In 2020, she and Darcy Moloney found their groove as the prime movers in Geelong’s side, returning dominant individual performances against good opposition. Gardiner’s two-way work rate was evident, able to dig in and extract her own ball, while ensuring the opposition would have little time in possession with her tackling pressure.

Against Gippsland in Round 1, the 165cm prospect racked up a round-high 38 disposals and laid 14 tackles, with a goal serving as the cherry on top as the Falcons got up by 33 points. The monster performance earned Gardiner the first Draft Central Player of the Week nod for 2020, and she backed it up with 31 touches against reigning premier, Northern in Round 3.

That kind of ball winning consistency is rare, especially within 15-minute quarters. While her ability to extract and release from the stoppages is terrific, Gardiner’s value does not just stop there, with a sound work rate and added dimension of outside accumulation making her a well-rounded midfield prospect.

Should the NAB League Girls get back on the park in 2020, expect Gardiner to be at the forefront of Geelong’s forward drive once again, picking up right from where she left off.

>> NAB League Girls Rd 1 POTW: Laura Gardiner

AFLW U18s Ones to Watch: Alyssa Bannan (Northern Knights/Vic Metro)

IN a new series focusing on the up and coming AFL Women’s Draft hopefuls, we take a look at some names who would be among their respective states’ top draft prospects for the 2020 AFL Women’s Draft. Next under the microscope is Northern Knights forward Alyssa Bannan, one of the leading key position prospects of this year’s cohort and a NAB League premiership player.

Alyssa Bannan (Northern Knights/Vic Metro)

Height: 177cm
Position: Key Position Forward
Strengths: Speed, scoreboard impact, marking/clean hands, versatility

2020 NAB League stats: 3 games | 14.3 disposals | 5.7 marks | 3.3 tackles | 2.3 inside 50s | 0.7 hitouts | 3.0 goals (9)

2019 NAB League stats: 9 games | 9.8 disposals | 2.2 marks | 3.3 tackles | 2.5 inside 50s | 1.2 hitouts | 1.7 goals (15)

2019 Under 18 National Championships stats: 2 games | 6.5 disposals | 3.5 marks | 1.5 tackles | 1.0 goals (2)

A position which has somewhat been lacking in dominance at the AFL Women’s level is that of the key forward. That trend could quickly change should Northern star, Bannan have a say in the matter, with her mix of aerial presence and speed at ground level making for a dangerous package at 177cm, heading into the 2020 draft.

As a middle-ager last year, Bannan was a steady contributor among the Knights’ stacked premiership side, averaging just under two goals per her nine games while also pinch-hitting in the ruck. She booted two majors from eight disposals in the Grand Final to cap off a consistent campaign, in which she also managed to bag two goals on five occasions and three goals, once. Bannan’s form was good enough to earn a berth at the Under 18 National Championships, where she claimed yet another two majors against Western Australia at Metricon Stadium.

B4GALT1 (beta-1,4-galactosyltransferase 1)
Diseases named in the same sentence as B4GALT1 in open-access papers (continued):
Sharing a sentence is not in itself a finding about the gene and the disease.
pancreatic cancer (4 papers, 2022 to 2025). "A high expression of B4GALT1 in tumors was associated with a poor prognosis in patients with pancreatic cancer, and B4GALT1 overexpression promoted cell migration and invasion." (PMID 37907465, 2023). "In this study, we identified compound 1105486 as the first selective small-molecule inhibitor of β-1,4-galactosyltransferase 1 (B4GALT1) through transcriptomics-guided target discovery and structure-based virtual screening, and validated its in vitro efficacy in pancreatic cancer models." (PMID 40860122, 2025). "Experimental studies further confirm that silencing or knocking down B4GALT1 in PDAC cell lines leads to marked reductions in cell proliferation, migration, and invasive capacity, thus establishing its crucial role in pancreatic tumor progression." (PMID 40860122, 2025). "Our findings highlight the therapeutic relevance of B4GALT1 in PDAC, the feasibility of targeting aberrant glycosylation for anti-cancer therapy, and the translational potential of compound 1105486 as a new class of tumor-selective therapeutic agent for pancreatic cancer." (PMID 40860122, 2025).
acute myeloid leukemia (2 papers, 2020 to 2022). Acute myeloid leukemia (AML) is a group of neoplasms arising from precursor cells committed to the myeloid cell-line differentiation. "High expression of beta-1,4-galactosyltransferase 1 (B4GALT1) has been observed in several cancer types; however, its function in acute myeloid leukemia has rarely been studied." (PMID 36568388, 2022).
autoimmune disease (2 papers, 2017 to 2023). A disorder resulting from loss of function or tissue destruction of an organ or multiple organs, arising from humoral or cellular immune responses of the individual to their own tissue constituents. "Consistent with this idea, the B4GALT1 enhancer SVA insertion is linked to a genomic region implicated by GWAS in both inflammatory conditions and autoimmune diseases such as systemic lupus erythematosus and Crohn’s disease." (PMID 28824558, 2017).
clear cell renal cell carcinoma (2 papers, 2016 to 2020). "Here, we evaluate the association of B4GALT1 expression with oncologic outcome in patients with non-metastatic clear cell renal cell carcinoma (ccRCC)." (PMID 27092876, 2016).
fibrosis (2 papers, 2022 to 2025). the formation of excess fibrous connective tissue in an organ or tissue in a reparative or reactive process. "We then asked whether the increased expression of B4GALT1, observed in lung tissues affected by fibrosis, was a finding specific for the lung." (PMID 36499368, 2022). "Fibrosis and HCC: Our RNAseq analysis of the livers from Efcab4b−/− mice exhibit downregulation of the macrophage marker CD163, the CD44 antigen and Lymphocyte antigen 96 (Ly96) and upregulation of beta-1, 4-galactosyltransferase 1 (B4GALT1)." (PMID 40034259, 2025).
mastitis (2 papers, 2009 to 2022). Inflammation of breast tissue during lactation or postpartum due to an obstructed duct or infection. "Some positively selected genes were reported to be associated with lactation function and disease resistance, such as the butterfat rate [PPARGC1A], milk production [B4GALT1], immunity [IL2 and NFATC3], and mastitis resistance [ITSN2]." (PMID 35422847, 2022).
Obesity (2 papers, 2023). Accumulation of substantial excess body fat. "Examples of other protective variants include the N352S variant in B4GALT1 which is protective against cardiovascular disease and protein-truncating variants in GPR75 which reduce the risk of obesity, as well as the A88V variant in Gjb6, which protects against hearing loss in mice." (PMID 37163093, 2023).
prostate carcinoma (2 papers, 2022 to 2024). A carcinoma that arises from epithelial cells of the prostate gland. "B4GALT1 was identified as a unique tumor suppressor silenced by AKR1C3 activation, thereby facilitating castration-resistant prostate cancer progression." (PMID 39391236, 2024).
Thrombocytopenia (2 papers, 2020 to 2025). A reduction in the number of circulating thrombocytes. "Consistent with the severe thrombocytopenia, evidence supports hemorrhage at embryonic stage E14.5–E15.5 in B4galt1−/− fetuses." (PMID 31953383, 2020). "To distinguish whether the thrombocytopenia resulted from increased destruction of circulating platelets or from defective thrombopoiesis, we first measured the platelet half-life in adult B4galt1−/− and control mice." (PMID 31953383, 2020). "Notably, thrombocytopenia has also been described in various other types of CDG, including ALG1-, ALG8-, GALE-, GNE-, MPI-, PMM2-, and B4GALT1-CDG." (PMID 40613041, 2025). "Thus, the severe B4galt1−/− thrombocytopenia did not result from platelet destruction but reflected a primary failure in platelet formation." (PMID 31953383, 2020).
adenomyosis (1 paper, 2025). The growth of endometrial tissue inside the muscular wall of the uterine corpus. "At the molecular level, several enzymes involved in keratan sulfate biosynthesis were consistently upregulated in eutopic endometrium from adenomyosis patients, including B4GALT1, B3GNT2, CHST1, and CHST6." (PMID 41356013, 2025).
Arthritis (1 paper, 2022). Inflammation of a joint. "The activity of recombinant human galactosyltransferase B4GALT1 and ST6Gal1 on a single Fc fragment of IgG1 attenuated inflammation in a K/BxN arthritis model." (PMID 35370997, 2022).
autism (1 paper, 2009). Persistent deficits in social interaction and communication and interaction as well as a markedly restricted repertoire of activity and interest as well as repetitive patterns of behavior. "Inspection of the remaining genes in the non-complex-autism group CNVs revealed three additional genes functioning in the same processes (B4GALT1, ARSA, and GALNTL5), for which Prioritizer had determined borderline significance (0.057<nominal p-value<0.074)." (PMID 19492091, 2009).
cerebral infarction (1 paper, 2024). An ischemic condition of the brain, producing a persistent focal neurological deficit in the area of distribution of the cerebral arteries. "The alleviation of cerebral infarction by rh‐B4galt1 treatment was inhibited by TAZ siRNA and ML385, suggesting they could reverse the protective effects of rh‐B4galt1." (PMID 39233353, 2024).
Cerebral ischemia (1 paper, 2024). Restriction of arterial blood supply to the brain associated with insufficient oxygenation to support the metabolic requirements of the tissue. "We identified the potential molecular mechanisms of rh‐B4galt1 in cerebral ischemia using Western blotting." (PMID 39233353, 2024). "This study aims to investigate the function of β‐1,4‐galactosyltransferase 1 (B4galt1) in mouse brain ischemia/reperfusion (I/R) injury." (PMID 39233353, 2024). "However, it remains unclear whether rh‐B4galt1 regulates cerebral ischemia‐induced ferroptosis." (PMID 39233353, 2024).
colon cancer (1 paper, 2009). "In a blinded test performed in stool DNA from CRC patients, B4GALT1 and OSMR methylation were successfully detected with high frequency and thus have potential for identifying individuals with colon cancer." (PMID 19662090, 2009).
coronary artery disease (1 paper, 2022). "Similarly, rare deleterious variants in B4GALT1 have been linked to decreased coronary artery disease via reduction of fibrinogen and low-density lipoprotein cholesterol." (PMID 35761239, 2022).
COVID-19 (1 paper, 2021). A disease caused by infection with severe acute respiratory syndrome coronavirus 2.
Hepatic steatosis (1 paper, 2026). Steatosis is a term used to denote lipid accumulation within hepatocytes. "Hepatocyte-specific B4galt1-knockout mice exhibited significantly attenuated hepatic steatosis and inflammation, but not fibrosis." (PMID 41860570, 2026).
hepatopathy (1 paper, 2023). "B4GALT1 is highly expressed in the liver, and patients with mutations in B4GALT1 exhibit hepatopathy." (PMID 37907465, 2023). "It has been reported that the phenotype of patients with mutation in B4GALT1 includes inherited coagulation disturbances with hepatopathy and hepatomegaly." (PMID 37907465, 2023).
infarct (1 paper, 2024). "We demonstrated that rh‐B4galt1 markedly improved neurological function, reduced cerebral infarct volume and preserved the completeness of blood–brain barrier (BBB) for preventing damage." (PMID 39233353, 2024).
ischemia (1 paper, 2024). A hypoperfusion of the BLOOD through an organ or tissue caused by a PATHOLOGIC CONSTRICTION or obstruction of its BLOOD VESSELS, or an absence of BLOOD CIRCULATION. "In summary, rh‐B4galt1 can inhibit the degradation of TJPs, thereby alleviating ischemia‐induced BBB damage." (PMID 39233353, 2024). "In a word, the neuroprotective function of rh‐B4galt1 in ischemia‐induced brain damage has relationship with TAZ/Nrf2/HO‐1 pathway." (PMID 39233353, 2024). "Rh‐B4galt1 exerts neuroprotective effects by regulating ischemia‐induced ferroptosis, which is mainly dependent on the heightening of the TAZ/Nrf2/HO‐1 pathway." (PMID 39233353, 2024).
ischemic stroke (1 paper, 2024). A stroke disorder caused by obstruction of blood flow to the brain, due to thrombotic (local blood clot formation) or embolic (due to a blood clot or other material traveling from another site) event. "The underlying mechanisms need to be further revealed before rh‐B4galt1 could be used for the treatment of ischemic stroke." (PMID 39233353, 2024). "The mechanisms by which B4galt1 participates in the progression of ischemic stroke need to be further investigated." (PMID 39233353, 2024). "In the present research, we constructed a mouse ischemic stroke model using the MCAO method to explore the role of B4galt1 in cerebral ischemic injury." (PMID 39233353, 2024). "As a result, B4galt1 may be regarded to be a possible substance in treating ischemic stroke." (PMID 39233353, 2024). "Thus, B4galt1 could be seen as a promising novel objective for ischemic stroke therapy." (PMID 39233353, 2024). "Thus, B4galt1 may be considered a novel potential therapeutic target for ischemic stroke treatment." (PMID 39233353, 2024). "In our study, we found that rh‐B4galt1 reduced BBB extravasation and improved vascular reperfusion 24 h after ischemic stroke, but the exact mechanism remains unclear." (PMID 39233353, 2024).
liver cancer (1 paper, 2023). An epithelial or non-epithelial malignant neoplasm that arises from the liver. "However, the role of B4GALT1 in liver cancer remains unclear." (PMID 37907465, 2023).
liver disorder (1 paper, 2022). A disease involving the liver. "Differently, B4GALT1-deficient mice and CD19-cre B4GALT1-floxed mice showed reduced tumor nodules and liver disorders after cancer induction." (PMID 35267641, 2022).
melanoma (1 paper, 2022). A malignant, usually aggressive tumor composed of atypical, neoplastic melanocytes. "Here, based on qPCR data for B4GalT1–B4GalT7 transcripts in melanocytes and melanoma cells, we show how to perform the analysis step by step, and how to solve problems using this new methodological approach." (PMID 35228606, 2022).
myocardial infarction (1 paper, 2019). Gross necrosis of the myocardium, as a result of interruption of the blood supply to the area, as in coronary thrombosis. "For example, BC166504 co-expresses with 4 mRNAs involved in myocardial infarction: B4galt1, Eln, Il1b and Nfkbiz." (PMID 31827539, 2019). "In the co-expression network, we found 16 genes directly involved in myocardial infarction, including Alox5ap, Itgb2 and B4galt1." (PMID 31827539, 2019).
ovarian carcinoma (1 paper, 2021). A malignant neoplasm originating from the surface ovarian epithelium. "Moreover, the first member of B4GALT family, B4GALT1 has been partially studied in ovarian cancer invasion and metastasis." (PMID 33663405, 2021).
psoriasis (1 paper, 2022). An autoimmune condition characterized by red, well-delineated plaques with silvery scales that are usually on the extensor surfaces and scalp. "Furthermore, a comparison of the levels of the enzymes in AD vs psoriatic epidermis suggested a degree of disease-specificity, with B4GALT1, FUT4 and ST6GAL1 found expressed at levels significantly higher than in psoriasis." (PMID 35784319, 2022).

In 2020, the athletically gifted forward has taken her game to new heights, upping her output inside 50 on all levels. Bannan has been dominant aerially with an average of 5.7 marks, credit to her height and clean hands, while continuing to utilise her speed across the ground to create diverse avenues to goal, apply forward pressure, and find more of the ball. She started the year off with a bang, booting a game-high five goals against Calder in Northern’s triumphant Round 1 Grand Final rematch, while carrying her form on to claim multiple goals in the following two outings.

Despite having assumed the role of Northern’s primary target inside attacking 50, Bannan’s ability to provide an outlet over the back and read the play as it unfolds means she isn’t merely a benefactor of the silver service her dominant side provides, but a bona fide star in her own right. Her versatility as a forward sets her apart from many other prospects over 175cm, and she is further developed than many of the raw products in the same category – certainly in her smarts and skills.

Should the NAB League Girls competition return in 2020, expect Bannan to pick up from right where she left off, as a spearhead for Northern and one of the more promising forwards of her draft class.

AFLW U18s Ones to Watch: Jessica Fitzgerald (Northern Knights/Vic Metro)

IN a new series focusing on the up and coming AFL Women’s Draft hopefuls, we take a look at some names who would be among their respective states’ top draft prospects for the 2020 AFL Women’s Draft. Next under the microscope is Northern Knights’ Jessica Fitzgerald, a balanced midfield prospect whose NAB League head coach described as their side’s most important player.